British Prime Minister David Cameron’s government announced the creation of the world’s largest contiguous ocean reserve on Wednesday, setting aside 322,000 square miles (830,000 square kilometres) around the remote Pitcairn Islands in the South Pacific for special protection.
The new reserve is nearly three and a half times bigger than the landmass of the United Kingdom—larger than the state of California—and is home to a stunning array of sharks, fish, corals, and other marine life, says Enric Sala, a National Geographic Explorer-in-Residence who led a five-week Pristine Seas expedition to the island group in March 2012 that helped establish a scientific case for the reserve. (Explore Enric’s posts from the field.)
Announced via the government’s 2015 budget, the reserve represents a bid by the U.K. to thwart the illegal fishing that threatens the species in its territorial waters. No fishing or seafloor mining will be allowed in the reserve, except for traditional fishing around the island of Pitcairn by the local population, says Sala.
The reserve’s creation is dependent on partnerships with non-governmental organizations and satellite monitoring resources, according to the budget. Those resources are already in place, says Sala.
Thirty percent of the U.K.’s waters around the world are now protected, the highest percentage of any country’s waters on Earth. Although the new reserve will become the largest single marine protected area anywhere, the network of reserves created around the Pacific remote islands by the U.S. in September is bigger in total, at nearly 490,000 square miles (1,270,000 square kilometres). (Learn about how large marine reserves are protected.)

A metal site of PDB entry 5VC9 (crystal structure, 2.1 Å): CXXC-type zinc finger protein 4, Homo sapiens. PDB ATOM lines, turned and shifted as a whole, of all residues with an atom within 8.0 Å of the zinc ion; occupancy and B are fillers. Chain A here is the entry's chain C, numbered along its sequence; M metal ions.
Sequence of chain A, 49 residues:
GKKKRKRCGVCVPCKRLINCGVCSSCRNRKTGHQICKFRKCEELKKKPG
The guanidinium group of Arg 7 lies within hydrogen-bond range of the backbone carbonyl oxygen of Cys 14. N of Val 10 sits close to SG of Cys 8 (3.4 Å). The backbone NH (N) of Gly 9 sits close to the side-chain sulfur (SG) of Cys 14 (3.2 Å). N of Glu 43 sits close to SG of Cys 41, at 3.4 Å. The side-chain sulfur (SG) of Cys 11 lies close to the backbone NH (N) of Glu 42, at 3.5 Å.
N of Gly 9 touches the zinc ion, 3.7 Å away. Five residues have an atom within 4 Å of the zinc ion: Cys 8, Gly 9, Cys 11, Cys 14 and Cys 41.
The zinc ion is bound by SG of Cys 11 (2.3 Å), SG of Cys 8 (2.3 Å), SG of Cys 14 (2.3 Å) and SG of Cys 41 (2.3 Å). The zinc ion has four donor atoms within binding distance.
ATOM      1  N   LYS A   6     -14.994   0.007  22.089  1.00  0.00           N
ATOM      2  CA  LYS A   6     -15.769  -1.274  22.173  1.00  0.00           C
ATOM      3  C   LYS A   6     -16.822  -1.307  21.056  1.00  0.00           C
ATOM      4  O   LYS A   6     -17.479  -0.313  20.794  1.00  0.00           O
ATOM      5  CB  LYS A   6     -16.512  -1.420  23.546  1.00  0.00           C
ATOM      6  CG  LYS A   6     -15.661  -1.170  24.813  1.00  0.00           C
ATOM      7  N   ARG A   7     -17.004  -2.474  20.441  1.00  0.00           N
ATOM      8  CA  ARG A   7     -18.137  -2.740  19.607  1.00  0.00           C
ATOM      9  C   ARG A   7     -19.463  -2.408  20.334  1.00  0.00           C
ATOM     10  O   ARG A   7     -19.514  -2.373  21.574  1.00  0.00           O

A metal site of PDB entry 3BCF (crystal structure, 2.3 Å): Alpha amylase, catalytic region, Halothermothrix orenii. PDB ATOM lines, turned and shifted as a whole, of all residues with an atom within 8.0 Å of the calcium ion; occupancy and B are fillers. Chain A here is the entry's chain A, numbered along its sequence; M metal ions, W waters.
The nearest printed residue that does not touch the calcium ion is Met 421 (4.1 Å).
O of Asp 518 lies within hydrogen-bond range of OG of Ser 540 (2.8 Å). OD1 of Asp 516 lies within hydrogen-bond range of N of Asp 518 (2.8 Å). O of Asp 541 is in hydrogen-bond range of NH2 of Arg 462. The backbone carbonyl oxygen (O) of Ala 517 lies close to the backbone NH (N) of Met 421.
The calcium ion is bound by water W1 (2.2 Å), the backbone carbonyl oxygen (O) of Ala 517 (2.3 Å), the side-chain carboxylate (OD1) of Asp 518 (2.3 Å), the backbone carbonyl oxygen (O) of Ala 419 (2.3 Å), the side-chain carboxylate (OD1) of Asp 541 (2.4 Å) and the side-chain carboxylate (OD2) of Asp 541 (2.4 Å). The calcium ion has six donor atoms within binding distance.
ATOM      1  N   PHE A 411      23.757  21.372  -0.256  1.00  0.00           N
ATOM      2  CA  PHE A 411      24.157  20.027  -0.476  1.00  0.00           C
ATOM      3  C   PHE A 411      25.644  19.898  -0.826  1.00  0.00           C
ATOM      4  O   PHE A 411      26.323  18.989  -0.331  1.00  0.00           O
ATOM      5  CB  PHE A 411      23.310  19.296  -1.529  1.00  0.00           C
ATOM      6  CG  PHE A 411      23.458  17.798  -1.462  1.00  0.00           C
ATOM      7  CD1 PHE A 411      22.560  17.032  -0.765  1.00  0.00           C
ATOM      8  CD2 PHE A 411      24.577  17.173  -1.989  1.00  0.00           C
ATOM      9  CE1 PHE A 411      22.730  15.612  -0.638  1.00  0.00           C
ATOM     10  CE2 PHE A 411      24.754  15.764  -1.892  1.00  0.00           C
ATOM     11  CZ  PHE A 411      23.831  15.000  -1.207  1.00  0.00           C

The Pitcairn Islands are some of the most remote on Earth. The surrounding waters contain intact deep-sea ecosystems, and their coral reefs harbour abundant sharks and large fishes. In March 2015 the U.K. government established the area as a no-take marine reserve—the largest single reserve in the world.
“People know Pitcairn because of the Mutiny on the Bounty, but their real bounty is the rich marine life underwater,” says Sala.
About 60 people live on Pitcairn Island, most of them descendants of the Bounty mutineers from 1790 and their Tahitian companions. In September 2012, in response to the expedition, the Pitcairn Council voted unanimously to create a marine protected area in their entire economic zone, which extends 200 miles (322 kilometres) out from their four islands, three of which are uninhabited. Since the islands are administered by the U.K. as a territory, the new reserve required the support of the British government.
“Pitcairn’s waters contain some of the few pristine coral reefs left on the planet,” says Sala. “They also contain intact seamounts [submerged mountains] and deep-sea habitats that have not been touched by trawling and which harbour many species yet to be discovered by science.”
On the 2012 expedition, Sala and his team discovered several new species of fish by dropping cameras into deep water. A larger effort is likely to discover hundreds of new animals there, he says.
“The Pitcairn Islands have some of the cleanest waters in the world,” Sala says. “And Ducie Atoll is as pristine as it gets,” he added, referring to the most remote of the islands.
Sala’s dive team could see for 250 feet (75 meters) and spied many sharks and a vast garden of pale blue coral that looked like giant roses.
Pitcairn’s residents asked the U.K. government to create the reserve to thwart illegal fishing from foreign fleets, which have been encroaching on their territory. Around the neighbouring islands of French Polynesia, many of the sharks have been fished out. By protecting its natural resources, Pitcairn islanders also hope to attract higher numbers of tourists. (Learn how drones fight illegal fishing.)
Sala calls Pitcairn “one of the best-kept secrets of the U.K.” To get there from Washington, D.C., takes five days on boats and airplanes. “That’s longer than it takes to get to the moon, but it was worth the trip,” he says.
Only about one percent of the world’s ocean is protected in reserves that ban fishing. “There is an urgent need,” Sala says, “to protect such representative examples of ocean ecosystems.”
By Brian Clark Howard
(Source: nationalgeographic.com; March 18, 2015; http://tinyurl.com/lyxyhrj)